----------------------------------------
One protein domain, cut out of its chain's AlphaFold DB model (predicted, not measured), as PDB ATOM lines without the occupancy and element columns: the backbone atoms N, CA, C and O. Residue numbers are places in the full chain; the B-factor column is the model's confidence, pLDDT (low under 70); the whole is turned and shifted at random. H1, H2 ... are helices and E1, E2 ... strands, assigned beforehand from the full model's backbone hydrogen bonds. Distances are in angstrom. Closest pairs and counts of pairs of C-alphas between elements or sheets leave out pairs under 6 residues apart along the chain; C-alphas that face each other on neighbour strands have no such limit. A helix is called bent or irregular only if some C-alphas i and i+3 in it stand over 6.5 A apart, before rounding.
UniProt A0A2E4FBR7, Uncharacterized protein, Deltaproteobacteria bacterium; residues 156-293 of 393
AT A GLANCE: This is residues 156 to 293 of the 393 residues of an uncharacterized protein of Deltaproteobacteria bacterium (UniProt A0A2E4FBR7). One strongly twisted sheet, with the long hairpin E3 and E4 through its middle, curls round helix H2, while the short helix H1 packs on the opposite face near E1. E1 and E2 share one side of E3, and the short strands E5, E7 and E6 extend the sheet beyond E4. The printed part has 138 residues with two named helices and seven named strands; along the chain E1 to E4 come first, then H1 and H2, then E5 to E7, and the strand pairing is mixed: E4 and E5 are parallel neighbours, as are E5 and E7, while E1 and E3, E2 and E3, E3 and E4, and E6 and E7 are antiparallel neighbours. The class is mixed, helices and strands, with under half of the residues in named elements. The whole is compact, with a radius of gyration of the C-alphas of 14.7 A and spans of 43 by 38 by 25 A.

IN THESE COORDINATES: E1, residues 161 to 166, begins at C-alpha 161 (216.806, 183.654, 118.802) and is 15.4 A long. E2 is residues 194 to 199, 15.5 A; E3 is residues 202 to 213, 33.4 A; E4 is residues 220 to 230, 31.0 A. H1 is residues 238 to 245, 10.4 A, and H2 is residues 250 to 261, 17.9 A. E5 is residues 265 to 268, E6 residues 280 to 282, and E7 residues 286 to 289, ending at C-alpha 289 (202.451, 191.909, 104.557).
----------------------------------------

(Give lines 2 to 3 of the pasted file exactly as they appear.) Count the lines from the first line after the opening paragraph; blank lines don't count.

AT A GLANCE: This is residues 156 to 293 of the 393 residues of an uncharacterized protein of Deltaproteobacteria bacterium (UniProt A0A2E4FBR7). One strongly twisted sheet, with the long hairpin E3 and E4 through its middle, curls round helix H2, while the short helix H1 packs on the opposite face near E1. E1 and E2 share one side of E3, and the short strands E5, E7 and E6 extend the sheet beyond E4. The printed part has 138 residues with two named helices and seven named strands; along the chain E1 to E4 come first, then H1 and H2, then E5 to E7, and the strand pairing is mixed: E4 and E5 are parallel neighbours, as are E5 and E7, while E1 and E3, E2 and E3, E3 and E4, and E6 and E7 are antiparallel neighbours. The class is mixed, helices and strands, with under half of the residues in named elements. The whole is compact, with a radius of gyration of the C-alphas of 14.7 A and spans of 43 by 38 by 25 A.

IN THESE COORDINATES: E1, residues 161 to 166, begins at C-alpha 161 (216.806, 183.654, 118.802) and is 15.4 A long. E2 is residues 194 to 199, 15.5 A; E3 is residues 202 to 213, 33.4 A; E4 is residues 220 to 230, 31.0 A. H1 is residues 238 to 245, 10.4 A, and H2 is residues 250 to 261, 17.9 A. E5 is residues 265 to 268, E6 residues 280 to 282, and E7 residues 286 to 289, ending at C-alpha 289 (202.451, 191.909, 104.557).